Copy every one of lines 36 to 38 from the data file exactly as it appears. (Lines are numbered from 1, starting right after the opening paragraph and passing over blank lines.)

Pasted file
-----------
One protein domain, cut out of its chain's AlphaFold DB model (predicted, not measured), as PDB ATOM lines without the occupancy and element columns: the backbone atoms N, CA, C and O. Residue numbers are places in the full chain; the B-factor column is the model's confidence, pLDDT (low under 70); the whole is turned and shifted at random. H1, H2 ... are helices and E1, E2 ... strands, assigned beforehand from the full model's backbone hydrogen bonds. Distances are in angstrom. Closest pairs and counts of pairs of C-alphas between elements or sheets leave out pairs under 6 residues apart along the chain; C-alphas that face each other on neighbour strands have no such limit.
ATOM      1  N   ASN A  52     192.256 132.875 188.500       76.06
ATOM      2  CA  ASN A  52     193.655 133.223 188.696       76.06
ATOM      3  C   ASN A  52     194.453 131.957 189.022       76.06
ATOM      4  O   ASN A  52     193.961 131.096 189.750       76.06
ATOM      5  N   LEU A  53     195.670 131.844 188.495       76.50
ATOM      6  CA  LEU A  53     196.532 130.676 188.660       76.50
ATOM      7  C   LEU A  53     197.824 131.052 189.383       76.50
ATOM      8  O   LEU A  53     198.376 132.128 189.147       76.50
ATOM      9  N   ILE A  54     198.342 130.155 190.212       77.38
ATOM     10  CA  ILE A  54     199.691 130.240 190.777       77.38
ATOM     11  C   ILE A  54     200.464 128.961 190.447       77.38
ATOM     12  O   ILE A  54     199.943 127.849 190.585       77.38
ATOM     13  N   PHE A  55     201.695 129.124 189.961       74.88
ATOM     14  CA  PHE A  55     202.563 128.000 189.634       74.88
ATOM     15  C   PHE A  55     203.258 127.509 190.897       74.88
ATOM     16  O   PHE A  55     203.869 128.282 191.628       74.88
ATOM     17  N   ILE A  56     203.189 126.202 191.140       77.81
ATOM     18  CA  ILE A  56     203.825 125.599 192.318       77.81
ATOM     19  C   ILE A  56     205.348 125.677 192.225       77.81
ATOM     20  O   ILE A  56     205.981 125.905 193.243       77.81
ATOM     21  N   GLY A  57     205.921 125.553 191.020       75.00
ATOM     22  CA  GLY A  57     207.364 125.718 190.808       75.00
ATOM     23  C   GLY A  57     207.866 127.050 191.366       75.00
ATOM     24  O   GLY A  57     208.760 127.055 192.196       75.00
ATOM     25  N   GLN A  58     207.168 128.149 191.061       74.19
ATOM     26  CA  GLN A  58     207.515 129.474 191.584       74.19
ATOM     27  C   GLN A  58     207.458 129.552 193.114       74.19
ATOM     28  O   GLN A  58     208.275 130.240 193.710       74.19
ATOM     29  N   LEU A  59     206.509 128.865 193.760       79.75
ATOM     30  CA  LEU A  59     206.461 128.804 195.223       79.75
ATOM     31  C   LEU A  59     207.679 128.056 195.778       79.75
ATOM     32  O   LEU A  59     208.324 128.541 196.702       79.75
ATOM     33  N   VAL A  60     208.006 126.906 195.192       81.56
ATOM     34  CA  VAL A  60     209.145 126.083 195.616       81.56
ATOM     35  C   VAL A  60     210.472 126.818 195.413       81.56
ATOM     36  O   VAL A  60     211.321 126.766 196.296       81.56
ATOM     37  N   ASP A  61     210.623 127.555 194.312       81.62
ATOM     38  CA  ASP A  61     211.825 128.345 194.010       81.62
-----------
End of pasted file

ATOM     36  O   VAL A  60     211.321 126.766 196.296       81.56
ATOM     37  N   ASP A  61     210.623 127.555 194.312       81.62
ATOM     38  CA  ASP A  61     211.825 128.345 194.010       81.62